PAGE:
Of course, there is also a high likelihood that adult children of alcoholics will also fall into the same patterns they saw in their homes growing up. In other words, they are more likely not only to have PTSD, depression, and anxiety, but they may also fall into substance abuse or problems with drinking more readily.
Adverse Childhood Experiences and Forming Healthy Relationships
One of the core concerns for children of alcoholics is the number of adverse childhood experiences they may have as a result of alcohol use in the home. Adverse childhood experiences (ACEs) are events that impact a child’s sense of safety.
Sometimes, they can be from severe life events like firsthand experiences of abuse or neglect. At other times, it can be merely witnessing violence in the home. If there is substance use in the home and a parent is unreliable or unavailable, this can also serve as an ACE that impacts future interpersonal relationships.
Growing Evidence of the Impact on ACEs in Adulthood
The research on ACEs is clear: those who have a greater number of adverse childhood experiences are less likely to experience happiness in their relationships compared to those with lower numbers.
Alcohol abuse and alcoholism in the home can impact your child from an early age, but it has a profound effect even on an adult child. It may also lead them to choose a partner who uses substances since this is what is familiar to them. In other words, they have a difficult time creating a healthier life for themselves outside of trauma.
Helping Trauma Victims Heal from Alcoholic Parents
The good news is that an alcoholic parent’s behavior does not have to define a child’s intellectual development if they receive help for it. The first thing you can do is make sure you are living your own healthier life, but seeking treatment for your child is also a must-do item.
They need therapy both on their own and with you to work through their trauma.
Addressing Trauma During Family Therapy at Catalina
Catalina Behavioral Health can help you start having difficult conversations with your children about your substance use disorders and any comorbid mental health conditions. All of our mental health providers are skilled at helping you to knit your family back together.
However, your child also needs therapy on their own to learn new coping skills and receive help to process the adverse childhood experiences they have already had. You should be involved in their therapy, but it should also allow them a safe space to process things on their own. The level of involvement will vary depending on the age of the child.
How to Address Trauma in Children of Alcoholics
There are lots of different treatments you might choose to pursue for adult children of alcoholics. Make sure you are getting help from a facility that specializes in substance use disorders and can assist you in making a treatment plan customized for your family.
Many adult children find that their parent’s alcohol and/or substance use will disrupt normal development. Here are a few ways that they can go back and seek help for what they lost.
Cognitive Behavioral Therapy for Trauma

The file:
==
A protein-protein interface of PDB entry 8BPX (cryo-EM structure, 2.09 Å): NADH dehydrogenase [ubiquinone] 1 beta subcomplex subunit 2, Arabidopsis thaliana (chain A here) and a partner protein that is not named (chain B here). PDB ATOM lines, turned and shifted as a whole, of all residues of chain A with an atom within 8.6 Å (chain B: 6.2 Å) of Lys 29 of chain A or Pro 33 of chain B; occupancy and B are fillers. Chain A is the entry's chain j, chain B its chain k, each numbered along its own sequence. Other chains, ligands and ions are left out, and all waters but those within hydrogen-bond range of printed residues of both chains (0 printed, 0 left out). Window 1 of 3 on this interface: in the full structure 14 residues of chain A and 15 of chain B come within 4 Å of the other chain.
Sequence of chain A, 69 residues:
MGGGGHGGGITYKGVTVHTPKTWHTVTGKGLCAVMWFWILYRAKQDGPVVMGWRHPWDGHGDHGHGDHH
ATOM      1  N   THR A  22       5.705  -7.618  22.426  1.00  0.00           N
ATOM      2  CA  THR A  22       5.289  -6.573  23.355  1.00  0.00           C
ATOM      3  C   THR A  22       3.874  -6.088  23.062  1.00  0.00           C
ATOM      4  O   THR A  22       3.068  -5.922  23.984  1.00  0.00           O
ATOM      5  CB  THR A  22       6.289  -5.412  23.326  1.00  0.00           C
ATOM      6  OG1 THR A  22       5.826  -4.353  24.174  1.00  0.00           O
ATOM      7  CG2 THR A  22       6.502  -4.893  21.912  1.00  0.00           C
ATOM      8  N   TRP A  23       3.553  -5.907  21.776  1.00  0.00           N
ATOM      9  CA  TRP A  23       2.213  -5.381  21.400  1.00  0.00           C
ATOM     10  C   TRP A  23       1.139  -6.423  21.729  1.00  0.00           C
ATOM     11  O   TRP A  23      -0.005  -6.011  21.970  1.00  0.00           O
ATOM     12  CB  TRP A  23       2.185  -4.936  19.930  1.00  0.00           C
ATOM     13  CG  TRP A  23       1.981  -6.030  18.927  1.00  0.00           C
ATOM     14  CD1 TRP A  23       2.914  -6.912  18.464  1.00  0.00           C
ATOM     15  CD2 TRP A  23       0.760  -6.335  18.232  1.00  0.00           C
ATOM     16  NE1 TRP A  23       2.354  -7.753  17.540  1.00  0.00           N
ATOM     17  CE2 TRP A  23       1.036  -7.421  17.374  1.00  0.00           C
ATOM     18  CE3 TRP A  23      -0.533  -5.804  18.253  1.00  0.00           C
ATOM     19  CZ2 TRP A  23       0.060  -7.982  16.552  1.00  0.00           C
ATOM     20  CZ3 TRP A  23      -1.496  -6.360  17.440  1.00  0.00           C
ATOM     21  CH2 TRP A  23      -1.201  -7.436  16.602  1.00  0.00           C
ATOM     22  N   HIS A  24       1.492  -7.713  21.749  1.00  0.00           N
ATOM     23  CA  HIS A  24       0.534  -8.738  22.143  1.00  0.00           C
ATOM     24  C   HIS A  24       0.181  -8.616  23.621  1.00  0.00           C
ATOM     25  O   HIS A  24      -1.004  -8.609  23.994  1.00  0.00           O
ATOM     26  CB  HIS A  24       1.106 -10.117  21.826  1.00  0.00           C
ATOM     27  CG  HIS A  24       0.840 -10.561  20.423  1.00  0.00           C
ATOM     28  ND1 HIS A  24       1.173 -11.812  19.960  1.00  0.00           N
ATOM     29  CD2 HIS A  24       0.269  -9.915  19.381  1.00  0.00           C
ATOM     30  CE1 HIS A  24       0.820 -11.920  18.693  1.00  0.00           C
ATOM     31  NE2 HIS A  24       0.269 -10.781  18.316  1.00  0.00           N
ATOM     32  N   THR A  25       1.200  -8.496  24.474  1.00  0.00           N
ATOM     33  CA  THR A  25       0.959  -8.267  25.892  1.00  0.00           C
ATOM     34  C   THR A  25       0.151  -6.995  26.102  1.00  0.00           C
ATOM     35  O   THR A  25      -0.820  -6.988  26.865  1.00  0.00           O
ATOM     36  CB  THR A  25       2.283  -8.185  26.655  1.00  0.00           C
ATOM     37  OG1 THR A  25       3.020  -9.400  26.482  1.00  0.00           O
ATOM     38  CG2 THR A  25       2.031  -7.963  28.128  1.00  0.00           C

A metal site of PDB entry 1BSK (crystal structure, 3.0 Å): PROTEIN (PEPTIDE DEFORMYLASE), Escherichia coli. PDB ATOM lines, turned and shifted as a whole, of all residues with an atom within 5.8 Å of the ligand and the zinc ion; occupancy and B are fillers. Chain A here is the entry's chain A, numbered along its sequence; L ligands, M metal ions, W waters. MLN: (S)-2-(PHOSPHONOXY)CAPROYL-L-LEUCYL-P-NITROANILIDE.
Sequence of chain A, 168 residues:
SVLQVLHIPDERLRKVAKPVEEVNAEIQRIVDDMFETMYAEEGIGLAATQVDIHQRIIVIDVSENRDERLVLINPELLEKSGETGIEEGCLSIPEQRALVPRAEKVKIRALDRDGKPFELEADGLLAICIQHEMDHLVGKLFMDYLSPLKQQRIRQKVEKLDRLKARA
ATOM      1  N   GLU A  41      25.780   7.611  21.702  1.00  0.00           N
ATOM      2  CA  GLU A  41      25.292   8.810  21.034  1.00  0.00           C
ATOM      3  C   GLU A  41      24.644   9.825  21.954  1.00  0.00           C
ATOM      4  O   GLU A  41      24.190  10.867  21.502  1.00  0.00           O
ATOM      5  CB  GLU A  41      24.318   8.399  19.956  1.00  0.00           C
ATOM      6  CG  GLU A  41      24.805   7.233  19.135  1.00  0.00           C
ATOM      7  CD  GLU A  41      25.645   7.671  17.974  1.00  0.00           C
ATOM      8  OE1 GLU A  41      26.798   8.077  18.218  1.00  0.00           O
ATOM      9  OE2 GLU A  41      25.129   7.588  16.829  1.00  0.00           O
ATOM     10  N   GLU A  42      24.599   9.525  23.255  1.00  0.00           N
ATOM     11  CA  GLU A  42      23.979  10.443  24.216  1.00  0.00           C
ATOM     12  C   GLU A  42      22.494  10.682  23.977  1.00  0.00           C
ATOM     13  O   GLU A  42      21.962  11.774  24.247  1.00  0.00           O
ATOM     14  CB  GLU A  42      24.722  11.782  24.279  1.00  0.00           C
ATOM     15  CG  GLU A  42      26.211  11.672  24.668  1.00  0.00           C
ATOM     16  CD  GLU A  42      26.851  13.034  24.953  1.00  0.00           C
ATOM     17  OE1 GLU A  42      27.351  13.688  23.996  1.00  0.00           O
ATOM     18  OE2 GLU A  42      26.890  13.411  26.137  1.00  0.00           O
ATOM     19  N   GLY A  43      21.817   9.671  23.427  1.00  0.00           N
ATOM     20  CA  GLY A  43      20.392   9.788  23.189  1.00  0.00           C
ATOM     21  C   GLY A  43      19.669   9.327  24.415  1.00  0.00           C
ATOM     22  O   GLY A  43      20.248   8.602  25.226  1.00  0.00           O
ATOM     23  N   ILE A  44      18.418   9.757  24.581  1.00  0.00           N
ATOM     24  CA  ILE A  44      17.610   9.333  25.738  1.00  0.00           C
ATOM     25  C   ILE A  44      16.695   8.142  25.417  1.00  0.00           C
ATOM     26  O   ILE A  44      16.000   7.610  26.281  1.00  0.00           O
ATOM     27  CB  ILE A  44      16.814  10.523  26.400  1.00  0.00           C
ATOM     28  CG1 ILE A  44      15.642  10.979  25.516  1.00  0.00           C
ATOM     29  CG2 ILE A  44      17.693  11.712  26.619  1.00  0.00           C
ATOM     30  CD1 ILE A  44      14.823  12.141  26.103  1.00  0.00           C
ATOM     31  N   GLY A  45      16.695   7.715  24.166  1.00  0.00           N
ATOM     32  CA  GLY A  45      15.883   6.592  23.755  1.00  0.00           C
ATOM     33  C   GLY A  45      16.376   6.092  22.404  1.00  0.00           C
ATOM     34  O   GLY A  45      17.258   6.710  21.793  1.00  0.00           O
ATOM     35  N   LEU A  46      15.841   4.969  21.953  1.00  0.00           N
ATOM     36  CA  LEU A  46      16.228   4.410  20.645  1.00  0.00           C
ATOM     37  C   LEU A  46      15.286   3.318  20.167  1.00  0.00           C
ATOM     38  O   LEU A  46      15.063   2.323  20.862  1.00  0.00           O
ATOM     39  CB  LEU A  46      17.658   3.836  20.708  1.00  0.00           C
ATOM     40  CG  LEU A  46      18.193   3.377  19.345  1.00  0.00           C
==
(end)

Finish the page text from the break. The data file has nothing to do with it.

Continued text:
This allows children to address the cognitive distortions and low self-esteem that typically impact children of alcoholic parents. They will examine their thoughts and feelings, noting how those two components influence their actions. In a safe space, they can start to come to terms with the distorted ways they view reality.
Dialectical Behavioral Therapy: DBT and Radical Acceptance
Dialectical behavioral therapy allows children to start being more mindful of their own emotions and gives them an effective set of coping skills to process those feelings. Mindfulness and meditation are two ways you might start to reshape your narrative. Even their parents can benefit from some of the skills learned in DBT.
This can be done in both group therapy settings and one-on-one.
Eye Movement Desensitization and Reprocessing
One of the greatest tools in helping people heal from trauma is Eye Movement Desensitization and Reprocessing (EMDR). This aids children of alcoholic parents to reflect on their trauma and reprocess those events, allowing them to see it more objectively with emotional regulation.
Family Therapy as an Ongoing Resource
A family therapist is an important piece of the puzzle when it comes to helping children form healthier relationships with alcoholic parents. This allows everyone a safe space with a neutral third party who can help facilitate the conversations necessary to move forward with healing. This is a core part of our rehab family services at Catalina.
Get Help for Yourself and Your Family at Catalina
If you have noticed that your child might be at risk of developing PTSD, the best thing you can do is seek help for yourself and them. Alcohol use should be brought under control to eliminate the risk of compounding the trauma and worsening symptoms. It will be hard for a young child to heal in a home where things are continuing to deteriorate.
Adult children of alcoholics may also need to consider seeking help for themselves. Whether you choose to do this through an intensive inpatient stay or on an outpatient basis, Catalina can help.
No matter why you are seeking treatment, Catalina Behavioral Health has the tools you need to stop coping in unusual or harmful ways. We can provide you with the emotional support you need to process PTSD and alcohol use. Reach out to our warm and welcoming team to learn more about our primary treatment program today!